Hot off the press
Ads starring cats and dogs affect consumer choices
May 17, 2022
Ever wondered what effects cats and dogs have on ad success? New research in The Journal of Marketing reveals some extremely interesting findings:
- Exposure to dogs makes consumers more promotion focused, so they become more eager to pursue a goal and more risk-seeking when making decisions.
- Conversely, exposure to cats in ads makes consumers more prevention focused, ie they become more cautious in pursuing a goal and more risk averse when making decisions.
These results are supported across multiple product and service contexts. For example, exposure to dogs led research participants to opt for riskier options in decision making, such as choosing the riskier stock investment option. Exposure to cats, meanwhile, led participants to prefer ad messages framed with a prevention focus or messages featuring vigilance appeals.
“These effects occur because pet exposure experiences remind consumers of the stereotypical temperaments and behaviors of the pet species,” explains Xiaojing Yang, one of the research team.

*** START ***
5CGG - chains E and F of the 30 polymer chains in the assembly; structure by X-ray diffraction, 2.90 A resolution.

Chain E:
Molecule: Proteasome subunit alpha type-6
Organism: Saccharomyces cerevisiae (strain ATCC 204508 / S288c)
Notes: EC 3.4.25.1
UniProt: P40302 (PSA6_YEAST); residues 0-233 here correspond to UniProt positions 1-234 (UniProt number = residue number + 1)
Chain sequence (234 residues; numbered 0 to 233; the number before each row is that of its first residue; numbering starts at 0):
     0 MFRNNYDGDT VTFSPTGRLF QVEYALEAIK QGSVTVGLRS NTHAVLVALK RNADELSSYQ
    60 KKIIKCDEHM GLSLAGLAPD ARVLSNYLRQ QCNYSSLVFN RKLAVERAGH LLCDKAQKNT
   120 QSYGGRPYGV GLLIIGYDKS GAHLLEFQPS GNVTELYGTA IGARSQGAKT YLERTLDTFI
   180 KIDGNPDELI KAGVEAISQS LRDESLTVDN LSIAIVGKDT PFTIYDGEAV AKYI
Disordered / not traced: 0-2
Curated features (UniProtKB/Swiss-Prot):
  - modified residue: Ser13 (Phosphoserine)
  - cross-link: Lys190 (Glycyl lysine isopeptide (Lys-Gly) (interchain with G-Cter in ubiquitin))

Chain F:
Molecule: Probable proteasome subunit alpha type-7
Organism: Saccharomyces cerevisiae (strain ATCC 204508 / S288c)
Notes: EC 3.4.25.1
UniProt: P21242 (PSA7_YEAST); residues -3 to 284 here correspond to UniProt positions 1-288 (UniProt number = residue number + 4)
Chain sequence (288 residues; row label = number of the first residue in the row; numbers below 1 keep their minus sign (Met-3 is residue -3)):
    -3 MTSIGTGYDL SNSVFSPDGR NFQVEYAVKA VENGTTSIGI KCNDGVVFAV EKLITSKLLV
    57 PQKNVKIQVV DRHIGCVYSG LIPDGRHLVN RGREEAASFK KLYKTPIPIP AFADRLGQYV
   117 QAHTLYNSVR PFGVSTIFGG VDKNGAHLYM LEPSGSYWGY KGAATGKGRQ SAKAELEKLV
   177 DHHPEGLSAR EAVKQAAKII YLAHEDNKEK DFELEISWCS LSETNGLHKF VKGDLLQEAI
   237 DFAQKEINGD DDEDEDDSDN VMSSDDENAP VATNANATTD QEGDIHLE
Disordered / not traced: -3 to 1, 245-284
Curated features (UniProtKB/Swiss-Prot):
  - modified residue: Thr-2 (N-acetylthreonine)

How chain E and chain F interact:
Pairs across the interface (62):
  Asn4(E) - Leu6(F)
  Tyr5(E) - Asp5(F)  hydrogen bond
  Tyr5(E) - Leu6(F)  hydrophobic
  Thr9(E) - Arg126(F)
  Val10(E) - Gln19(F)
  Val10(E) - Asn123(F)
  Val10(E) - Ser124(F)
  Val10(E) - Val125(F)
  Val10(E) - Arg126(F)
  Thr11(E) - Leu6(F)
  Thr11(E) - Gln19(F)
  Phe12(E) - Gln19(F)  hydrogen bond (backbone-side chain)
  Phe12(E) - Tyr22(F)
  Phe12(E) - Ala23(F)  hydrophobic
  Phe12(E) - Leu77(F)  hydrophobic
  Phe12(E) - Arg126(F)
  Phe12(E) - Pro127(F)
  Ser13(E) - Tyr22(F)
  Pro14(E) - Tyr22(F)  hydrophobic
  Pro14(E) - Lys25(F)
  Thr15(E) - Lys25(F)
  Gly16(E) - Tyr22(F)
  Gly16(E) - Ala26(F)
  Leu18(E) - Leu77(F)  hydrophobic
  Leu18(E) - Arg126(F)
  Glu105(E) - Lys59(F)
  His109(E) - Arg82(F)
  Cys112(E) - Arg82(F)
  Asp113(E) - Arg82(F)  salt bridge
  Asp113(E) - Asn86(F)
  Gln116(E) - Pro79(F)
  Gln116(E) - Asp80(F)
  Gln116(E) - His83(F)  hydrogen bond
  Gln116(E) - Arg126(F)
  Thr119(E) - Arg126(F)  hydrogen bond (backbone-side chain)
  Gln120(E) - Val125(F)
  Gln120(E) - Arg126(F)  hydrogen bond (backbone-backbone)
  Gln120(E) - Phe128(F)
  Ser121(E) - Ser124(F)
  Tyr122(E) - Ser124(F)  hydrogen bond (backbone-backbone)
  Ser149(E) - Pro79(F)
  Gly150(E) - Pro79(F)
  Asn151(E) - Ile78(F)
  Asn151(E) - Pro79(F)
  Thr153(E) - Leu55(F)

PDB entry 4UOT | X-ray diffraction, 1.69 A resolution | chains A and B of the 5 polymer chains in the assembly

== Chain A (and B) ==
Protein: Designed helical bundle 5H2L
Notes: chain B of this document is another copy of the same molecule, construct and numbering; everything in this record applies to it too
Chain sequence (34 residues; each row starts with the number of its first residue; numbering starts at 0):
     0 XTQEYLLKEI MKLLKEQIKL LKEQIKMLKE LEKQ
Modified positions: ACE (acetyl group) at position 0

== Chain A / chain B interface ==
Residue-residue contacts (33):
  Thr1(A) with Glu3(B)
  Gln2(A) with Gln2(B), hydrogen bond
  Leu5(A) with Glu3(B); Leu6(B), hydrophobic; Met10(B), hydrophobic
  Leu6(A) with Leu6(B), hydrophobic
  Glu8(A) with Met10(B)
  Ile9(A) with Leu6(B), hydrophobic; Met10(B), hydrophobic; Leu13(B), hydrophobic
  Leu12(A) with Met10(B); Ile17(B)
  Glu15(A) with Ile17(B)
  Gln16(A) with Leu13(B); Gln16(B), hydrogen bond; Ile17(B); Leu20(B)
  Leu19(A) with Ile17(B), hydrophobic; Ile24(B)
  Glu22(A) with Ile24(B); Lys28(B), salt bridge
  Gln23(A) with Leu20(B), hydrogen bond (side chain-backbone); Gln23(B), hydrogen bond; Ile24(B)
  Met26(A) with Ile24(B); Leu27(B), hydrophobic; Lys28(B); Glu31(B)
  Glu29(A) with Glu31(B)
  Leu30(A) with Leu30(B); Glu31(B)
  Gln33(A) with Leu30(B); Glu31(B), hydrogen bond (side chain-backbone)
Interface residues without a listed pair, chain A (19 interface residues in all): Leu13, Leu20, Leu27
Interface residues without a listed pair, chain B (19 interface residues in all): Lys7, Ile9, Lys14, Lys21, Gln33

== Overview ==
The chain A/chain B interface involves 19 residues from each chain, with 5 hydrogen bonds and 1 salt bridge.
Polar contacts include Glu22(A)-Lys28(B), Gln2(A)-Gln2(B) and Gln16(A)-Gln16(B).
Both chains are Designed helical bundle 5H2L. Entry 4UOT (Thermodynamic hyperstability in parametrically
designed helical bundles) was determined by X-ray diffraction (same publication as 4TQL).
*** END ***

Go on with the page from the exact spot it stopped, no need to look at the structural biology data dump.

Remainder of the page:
Pets play important roles in consumers’ daily lives. More than half of UK households owned at least one pet in 2021/22. Dogs and cats are the most common household pets, with an estimated 13 million dogs and 12 million cats living in homes.
Furthermore, pets frequently appear in mass media, popular culture and marketing campaigns entirely unrelated to animals. Brands such as Netflix, Mercedes-Benz and Pizza Hut have used cats to boost engagement. Closer to home, Churchill’s British bulldog mascot has been integral to the brand since the mid-1990s.
Implications for marketeers
Marketeers should consider crafting their advertising messages differently or recommending different products and services when they target consumers depending on their pet exposure situations, the researchers suggest.
Products or services mainly perceived as promotion-focused (eg stock investments or sports cars), featuring dogs in the ad is likely to increase the persuasiveness or the ad.
For products or services deemed more prevention-focused (eg mutual fund investments or health campaigns), featuring cats may increase the ad’s appeal.
“Marketers should ensure that stereotypical pet temperaments are made salient in the message,” Xiaojing Yang advises. “For example, the eagerness aspect of the dog or the cautiousness aspect of the cat should be highlighted. Otherwise, the intended effects of featuring pets in the ad may not be achieved.”
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